TechSpot PC Buying Guide: 2011 Kick Off

About a year ago TechSpot revamped its long-standing guide for PC builders and prospective buyers, setting it to be updated on an ongoing basis. Throughout 2010 they kept to their word, making near immediate changes when major product launches took place, and giving the guide biweekly passes to make sure the best component recommendations were live at any given moment with its respective pricing information and analysis.

The TechSpot PC Buying Guide offers an in-depth list of today's best hardware, spanning four unique, yet typical budgets. Whether you are a first time builder seeking guidance or a seasoned enthusiast, they've got you covered.

The Budget Box (~$500)
• Decent performance • Good for everyday computing • Gaming with add-on GPU
Granted, if you just need to create a few documents and check your email, you can get by on much less than a $500 desktop. However, if you follow our Budget build to the T, you'll have a system acceptable for any role apart from running graphically intense applications -- which could also be attainable by investing in a dedicated video card.
The Entry-Level Rig (~$900)
• Good performance • Fast for everyday computing • Casual gaming
Our Entry-Level Rig should prove to be an excellent companion for running general applications and a sufficient solution for even the newest games on the market, albeit with a bit of the eye-candy tuned down.
The Enthusiast's PC (~$1,600)
• Excellent performance • Good Multitasker • Perfect for gaming
Our Enthusiast's PC incorporates the perfect blend of both the Entry-Level Rig and Luxury System, making this the most harmonious of builds. Our intent is to keep this system within the grasp of the average computer enthusiast, essentially offering a fully-loaded PC minus some of the unnecessary bells and whistles that could set you back an additional grand or two.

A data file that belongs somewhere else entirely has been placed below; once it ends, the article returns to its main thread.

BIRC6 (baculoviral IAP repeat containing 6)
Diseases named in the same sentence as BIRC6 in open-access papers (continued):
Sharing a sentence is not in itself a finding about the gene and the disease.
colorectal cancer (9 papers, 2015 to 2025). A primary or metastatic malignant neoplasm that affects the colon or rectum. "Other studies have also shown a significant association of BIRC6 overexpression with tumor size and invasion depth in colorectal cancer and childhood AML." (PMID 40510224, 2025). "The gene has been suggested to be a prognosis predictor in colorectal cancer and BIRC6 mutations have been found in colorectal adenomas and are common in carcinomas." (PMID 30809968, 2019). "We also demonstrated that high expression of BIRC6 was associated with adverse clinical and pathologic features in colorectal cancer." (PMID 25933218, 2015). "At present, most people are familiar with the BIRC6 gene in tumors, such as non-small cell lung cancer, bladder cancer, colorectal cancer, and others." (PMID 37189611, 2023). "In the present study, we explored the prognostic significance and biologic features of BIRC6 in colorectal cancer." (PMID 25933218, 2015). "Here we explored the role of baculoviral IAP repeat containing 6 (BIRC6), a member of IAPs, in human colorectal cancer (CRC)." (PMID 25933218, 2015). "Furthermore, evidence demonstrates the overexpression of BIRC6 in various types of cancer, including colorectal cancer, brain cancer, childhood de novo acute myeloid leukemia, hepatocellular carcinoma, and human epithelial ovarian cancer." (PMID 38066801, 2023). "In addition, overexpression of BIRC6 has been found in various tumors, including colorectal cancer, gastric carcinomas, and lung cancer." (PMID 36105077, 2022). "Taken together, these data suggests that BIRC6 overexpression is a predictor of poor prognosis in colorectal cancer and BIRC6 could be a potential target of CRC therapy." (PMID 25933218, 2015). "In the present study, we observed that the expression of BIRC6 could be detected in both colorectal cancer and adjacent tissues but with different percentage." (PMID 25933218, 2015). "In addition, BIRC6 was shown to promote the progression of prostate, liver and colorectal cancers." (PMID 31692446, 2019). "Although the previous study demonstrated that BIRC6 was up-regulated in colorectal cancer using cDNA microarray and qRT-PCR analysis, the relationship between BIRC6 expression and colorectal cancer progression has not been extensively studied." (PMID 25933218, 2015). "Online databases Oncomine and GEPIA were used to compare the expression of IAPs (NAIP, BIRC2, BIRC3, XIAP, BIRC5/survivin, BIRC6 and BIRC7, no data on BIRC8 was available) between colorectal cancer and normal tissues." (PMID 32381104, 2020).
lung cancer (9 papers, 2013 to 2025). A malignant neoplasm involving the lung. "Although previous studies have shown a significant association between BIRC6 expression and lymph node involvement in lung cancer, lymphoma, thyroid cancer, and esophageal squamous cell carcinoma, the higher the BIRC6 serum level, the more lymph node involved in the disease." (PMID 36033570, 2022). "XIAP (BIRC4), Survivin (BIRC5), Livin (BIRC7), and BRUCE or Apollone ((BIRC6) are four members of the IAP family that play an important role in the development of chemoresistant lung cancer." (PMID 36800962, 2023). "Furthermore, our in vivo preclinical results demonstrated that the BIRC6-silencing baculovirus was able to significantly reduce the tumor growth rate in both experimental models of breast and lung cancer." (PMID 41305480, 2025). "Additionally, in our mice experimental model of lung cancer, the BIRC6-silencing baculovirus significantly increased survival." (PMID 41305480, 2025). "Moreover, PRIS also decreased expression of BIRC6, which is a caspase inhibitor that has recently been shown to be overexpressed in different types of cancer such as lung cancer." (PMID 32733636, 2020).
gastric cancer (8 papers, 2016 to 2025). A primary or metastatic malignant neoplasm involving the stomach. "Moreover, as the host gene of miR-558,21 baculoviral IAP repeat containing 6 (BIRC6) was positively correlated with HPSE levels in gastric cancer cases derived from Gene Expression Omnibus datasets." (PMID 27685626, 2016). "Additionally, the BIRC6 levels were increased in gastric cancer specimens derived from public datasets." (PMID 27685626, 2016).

The Luxury System
• Workstation-like performance • Great for heavy multitasking • Extreme gaming
The Luxury System is a screaming-edge machine lacking any virtual price cap. Every component in the Luxury System guide is thoughtfully scrutinized, offering the most horsepower for your greenback. If a component's premium price isn't justified, it simply doesn't make the cut.


Read: TechSpot PC Buying Guide: 2011 Kick Off

These articles are brought to you in partnership with TechSpot.

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9 Comments

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I'm not liking this guide at all... What happened to AMD and why are they having such a field day with the Core i5s... I'm sorry but this isn't anything that I'd want to put in my system.

RedFlow said,
I'm not liking this guide at all... What happened to AMD and why are they having such a field day with the Core i5s... I'm sorry but this isn't anything that I'd want to put in my system.

Performance differences aside, the new Intel chips draw significantly less (~50%) power than AMD's. To me, that's enough of a reason to get a Core at this time.

Hopefully AMD's got some awesome stuff up their sleeves with Bulldozer.

Mr. Spontaneous said,

Performance differences aside, the new Intel chips draw significantly less (~50%) power than AMD's. To me, that's enough of a reason to get a Core at this time.

Hopefully AMD's got some awesome stuff up their sleeves with Bulldozer.

The power difference won't even cost you a few dollars a year, by time you recoup your cost that CPU will be long gone from any system you own, so that's a poor argument at best.

Mr. Spontaneous said,
This is the first buying/build guide that I've seen that counts the cost of peripherals towards their target tiers. Dumb idea? You betcha.

Seems reasonable to me, but the glaring lack of cost for your OS seems to make it a poor guide.